UK progressive rockers The Reasoning are delighted to announce that their fourth full-length studio album ‘Adventures In Neverland’ is completed and to be released via Esoteric/Cherry Red Records on 24th September 2012.
Bassist Matt Cohen comments: “The past couple of years have been an extraordinary journey with all of us being tested to the absolute limit. Nevertheless, we’ve found the strength to get up off the floor and to write and record what we believe to be our most adventurous, exciting and dynamic album to date.”
Adventures In Neverland is released via Esoteric Antenna/Cherry Red Worldwide on 24th September 2012.
The CD will also be available at all their forthcoming shows including the Adventures In The City Tour with Touchstone:
09-09-12 Student’s Union Cardiff UK (w/Marillion)
27-09-12 Poppodium W2 Den Bosch NL (w/Touchstone)
28-09-12 Poppodium Nieuwe Nor Heerlen NL (w/Touchstone)
29-09-12 Dru Cultuurfabriek Ulft NL (w/Touchstone)
30-09-12 Bergkeller Reichenbach Ger (w/Touchstone)
01-10-12 Logo Hamburg Ger (w/Touchstone)
12-10-12 The Garage London UK (w/Touchstone)
13-10-12 Tivoli Theater Wimborne UK (w/Touchstone)
14-10-12 The Globe Cardiff UK (w/Touchstone)
15-10-12 The Robin 2 Bilston UK (w/Touchstone)
16-10-12 The Duchess York UK (w/Touchstone)
21-10-12 The Assembly Leamington Spa (w/ FISH)
For more info, visit www.facebook.com/TheReasoning
This album is a strange one. Not in a bad way, it just crosses over so many genres, it’s a bit of a white knuckle ride. It ranges from melodic, to thrash, to power, to prog, and various others in between. It’s certainly an album of immense diversity.
Taking all that into consideration, this album is a very accomplished piece of work indeed. It’s certainly a feat of musical brilliance. Yes, you might gather that I like it, rather a lot actually. It’s a thrill ride from start to finish. It grabs you by the throat and drags you kicking and screaming all the way as it twists and turns, and peaks and troughs. The vocalist has an amazing voice, and it’s extremely powerful. It sits with the music perfectly.
Musically, this album is very good, and it doesn’t suffer from over-production. It’s raw and energetic, and certainly takes no prisoners. This album was dropped in my lap, and quite honestly, it’s completely knocked me sideways. It has that certain “something” that really piques my interest. I don’t know what that is, but it really got my juices flowing. This music excites me.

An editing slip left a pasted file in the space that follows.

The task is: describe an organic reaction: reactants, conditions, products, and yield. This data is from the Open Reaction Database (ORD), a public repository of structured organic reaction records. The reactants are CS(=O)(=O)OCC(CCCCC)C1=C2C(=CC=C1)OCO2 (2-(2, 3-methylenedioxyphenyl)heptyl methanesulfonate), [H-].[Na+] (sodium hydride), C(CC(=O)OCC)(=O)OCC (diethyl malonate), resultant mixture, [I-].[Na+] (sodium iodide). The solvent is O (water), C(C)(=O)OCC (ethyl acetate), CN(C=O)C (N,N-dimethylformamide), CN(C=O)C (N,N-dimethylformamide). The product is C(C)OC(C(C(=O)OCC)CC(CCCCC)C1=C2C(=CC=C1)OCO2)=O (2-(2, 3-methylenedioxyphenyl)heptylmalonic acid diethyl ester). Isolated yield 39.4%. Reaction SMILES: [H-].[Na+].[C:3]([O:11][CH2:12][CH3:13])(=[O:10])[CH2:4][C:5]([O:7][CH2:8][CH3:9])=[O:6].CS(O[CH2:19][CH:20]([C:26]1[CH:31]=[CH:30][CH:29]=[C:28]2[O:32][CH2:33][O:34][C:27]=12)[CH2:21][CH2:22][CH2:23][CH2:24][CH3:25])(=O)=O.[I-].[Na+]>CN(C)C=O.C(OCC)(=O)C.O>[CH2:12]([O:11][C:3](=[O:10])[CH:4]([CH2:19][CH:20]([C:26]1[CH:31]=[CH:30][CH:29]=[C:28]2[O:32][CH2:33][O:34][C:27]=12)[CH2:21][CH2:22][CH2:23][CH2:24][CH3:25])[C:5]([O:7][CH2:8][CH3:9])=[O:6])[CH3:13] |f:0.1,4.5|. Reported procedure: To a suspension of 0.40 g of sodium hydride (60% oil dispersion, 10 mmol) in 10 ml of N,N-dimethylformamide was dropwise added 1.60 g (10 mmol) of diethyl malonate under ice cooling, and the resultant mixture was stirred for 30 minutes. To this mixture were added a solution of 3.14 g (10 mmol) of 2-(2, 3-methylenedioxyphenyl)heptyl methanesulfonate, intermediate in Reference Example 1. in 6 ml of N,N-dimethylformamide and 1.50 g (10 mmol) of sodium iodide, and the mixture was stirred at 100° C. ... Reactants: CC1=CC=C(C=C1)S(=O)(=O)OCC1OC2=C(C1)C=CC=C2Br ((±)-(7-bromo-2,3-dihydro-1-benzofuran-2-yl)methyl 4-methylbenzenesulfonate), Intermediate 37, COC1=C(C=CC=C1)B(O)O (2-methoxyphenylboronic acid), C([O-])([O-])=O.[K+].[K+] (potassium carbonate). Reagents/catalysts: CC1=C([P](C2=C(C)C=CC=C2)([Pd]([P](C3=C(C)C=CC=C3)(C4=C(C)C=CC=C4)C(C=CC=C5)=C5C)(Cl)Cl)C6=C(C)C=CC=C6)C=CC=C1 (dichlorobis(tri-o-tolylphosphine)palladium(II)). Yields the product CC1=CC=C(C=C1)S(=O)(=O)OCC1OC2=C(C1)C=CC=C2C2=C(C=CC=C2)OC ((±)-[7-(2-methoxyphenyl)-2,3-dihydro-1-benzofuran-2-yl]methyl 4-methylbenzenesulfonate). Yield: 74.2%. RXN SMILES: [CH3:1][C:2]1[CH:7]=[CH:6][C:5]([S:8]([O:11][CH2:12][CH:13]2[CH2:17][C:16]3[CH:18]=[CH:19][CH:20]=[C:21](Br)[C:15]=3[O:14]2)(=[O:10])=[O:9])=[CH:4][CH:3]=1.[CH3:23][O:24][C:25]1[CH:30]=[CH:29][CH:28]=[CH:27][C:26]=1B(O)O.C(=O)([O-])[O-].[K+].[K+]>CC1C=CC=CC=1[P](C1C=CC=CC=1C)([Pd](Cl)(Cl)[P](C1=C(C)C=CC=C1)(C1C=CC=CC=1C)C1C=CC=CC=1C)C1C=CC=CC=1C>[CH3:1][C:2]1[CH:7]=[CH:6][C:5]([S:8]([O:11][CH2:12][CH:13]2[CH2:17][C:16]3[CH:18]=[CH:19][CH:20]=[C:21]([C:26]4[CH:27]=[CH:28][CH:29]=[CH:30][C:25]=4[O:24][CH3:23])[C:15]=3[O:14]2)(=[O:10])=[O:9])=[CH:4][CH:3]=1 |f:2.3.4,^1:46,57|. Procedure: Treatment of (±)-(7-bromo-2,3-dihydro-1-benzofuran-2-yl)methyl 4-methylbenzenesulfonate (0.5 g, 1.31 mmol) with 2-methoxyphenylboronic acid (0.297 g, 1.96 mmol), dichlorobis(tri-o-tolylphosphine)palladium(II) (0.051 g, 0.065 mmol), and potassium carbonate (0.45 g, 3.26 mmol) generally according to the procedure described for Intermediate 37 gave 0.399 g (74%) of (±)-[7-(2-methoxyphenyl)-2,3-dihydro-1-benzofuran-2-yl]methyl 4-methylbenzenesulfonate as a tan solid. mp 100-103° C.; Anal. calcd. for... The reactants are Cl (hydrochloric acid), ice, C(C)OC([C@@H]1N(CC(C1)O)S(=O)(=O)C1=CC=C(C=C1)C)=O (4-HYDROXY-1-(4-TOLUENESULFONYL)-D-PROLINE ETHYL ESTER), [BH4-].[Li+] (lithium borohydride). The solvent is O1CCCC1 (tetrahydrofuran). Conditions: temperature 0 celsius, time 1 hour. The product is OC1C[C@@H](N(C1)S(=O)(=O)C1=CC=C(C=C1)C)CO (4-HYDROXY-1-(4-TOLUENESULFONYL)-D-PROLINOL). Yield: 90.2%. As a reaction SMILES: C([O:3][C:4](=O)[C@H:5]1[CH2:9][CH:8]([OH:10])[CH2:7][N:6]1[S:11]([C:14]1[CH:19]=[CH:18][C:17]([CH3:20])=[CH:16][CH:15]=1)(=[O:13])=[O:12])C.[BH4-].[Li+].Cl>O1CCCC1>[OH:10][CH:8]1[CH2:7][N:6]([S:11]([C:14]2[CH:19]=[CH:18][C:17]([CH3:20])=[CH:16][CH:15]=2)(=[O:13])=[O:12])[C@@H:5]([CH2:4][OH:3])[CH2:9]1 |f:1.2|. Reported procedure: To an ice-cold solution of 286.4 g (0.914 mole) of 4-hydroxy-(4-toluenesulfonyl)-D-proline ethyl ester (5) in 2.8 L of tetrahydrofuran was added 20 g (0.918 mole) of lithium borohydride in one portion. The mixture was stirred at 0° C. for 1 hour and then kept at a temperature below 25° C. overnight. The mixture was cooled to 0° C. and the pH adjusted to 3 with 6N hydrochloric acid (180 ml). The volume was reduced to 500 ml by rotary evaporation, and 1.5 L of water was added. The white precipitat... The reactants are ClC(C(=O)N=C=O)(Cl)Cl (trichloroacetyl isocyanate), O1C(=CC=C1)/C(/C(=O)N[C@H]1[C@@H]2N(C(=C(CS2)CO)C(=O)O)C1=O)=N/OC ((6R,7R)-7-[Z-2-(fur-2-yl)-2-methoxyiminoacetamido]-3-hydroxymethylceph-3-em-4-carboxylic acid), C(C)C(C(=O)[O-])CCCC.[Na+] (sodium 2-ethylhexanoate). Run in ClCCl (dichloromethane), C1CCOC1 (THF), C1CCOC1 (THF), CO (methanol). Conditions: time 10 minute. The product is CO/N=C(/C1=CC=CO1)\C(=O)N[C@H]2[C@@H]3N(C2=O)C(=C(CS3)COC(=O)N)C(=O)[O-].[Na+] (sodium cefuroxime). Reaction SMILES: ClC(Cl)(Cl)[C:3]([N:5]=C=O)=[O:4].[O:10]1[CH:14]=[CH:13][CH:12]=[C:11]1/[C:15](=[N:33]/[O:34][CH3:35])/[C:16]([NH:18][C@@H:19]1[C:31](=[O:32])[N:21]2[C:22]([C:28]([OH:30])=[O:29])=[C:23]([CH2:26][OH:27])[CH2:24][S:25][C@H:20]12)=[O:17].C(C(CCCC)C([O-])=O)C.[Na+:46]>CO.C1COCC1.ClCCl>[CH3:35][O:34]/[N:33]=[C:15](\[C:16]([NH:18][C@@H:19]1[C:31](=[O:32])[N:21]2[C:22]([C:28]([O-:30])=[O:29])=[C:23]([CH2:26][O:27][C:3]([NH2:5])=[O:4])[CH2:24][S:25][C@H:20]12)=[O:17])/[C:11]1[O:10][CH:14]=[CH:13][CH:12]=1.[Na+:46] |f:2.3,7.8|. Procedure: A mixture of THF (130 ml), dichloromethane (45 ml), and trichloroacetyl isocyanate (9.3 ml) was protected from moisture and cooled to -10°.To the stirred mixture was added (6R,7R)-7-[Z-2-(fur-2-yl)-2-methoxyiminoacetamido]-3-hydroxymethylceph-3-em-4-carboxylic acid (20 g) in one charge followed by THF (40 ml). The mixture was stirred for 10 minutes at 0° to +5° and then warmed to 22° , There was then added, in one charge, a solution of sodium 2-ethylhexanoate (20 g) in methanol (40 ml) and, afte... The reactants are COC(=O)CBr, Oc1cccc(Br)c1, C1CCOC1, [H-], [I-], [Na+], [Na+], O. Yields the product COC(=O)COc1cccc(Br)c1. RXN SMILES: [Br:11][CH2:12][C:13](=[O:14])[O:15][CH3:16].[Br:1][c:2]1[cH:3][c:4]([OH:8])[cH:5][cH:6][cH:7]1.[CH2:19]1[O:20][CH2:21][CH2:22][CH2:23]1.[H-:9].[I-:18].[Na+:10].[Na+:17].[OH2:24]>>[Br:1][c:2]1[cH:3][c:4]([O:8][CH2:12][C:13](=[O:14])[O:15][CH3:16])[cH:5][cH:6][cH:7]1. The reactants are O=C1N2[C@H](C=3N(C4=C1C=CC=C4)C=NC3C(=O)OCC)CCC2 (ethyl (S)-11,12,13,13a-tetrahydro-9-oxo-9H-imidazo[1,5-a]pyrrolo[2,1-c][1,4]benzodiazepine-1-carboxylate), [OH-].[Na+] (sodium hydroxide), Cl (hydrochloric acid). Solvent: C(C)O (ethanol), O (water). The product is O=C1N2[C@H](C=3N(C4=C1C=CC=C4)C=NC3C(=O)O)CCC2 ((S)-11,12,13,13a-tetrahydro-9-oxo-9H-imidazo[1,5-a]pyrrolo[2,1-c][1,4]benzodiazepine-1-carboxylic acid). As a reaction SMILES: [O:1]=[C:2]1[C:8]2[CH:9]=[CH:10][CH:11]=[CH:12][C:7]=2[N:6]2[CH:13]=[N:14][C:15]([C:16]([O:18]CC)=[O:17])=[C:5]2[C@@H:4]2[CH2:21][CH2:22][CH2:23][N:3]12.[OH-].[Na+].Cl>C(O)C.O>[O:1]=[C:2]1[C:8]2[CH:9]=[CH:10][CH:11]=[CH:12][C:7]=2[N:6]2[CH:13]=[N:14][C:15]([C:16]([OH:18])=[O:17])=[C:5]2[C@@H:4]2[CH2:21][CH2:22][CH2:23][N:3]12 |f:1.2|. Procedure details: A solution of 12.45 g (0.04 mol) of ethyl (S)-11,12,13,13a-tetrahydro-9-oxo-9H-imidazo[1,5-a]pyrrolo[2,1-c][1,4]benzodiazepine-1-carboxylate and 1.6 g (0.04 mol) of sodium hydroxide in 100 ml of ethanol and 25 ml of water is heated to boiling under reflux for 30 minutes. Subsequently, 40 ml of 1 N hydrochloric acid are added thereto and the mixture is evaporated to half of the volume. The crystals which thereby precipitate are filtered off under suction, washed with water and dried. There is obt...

Unsurprisingly, these guys are from Sweden, and there seems to be a HUGE spotlight on Scandinavia right now, as there are some fantastic bands coming from that are of Europe. Cloudscape are no exception, they can hold their own against the many great bands out there. Their song writing is also very good, whether it’s an out and out rocker that makes you shake your fillings loose, or intricately constructed prog masterpieces of epic proportions, they take it all in their stride, and execute it with alarming precision.
I am very pleased to have been introduced to Cloudscape, as they are certainly a band I shall be keeping an eye on. These guys rock! Although as New Era is their 4th album, it looks like I’ve got a back catalogue to seek out. Give these guys a listen, because they are VERY good.
Oh I know what you’re thinking, I can almost hear it now. “A Richard Hawley review on Pure Rawk? Bluddyell, he’s really lost it this time!” Bear with me on this one, dear reader. Because, and this is just my humble opinion here, this isn’t just an album that I think will appeal to your average rock fan, it’s an album that I think in 2012, the rock scene arguably needs quite badly. Confused? Read on and I’ll explain…
I’m pretty sure most of you know Richard Hawley as a man who’s produced a few albums over the last decade to a fair degree of critical and commercial success. And I’ll admit it, I like ‘em - they’re the sort of mellow acoustic tunes that you can just imagine coming out of a dusty old Wurlitzer jukebox in a quiet northern pub somewhere. Good stuff but maybe not what you’d class as the sort of thing that’d feature on this website.
Which is what makes “Standing At The Sky’s Edge” such a surprise - this is almost a 180 degree turn for Hawley. Gone, for the most part, are the gentle acoustic arrangements and crooning vocals replaced by squalling guitars, thundering drums and bass and a definite early ’70s ambience. If the idea of Led Zep jamming with Hawkwind floats your boat then songs like “She Brings The Sunshine” and “Time Will Bring You Winter” will definitely appeal to you - they’re big epic sonic megaliths and definitely fall into the category of being rock music.
Yet “Standing At The Sky’s Edge” isn’t hopelessly rooted in the past - the frantic distorted paranoia of “Down In The Woods” and the title track which takes the early ’70s rock template and twists it round a tale of inner city urban wasteland nightmares, puts a whole new and much welcomed spin on the formula. And that’s why this is such a vital album - you may have noticed in recent years that there’s been a glut of bands emerging who are simply content to phone in their imitation of early ’70s rock without any attempt to put any sort of original ideas into the package. Xerox rock, Zep clones, whatever you want to call them. Well, if you’re getting as tired of bands like that as I am then this album is the tonic - listening to it makes those revivalists desperately trying to pretend that anything after 1975 in the music scene never happened seem even more obsolete than they already are..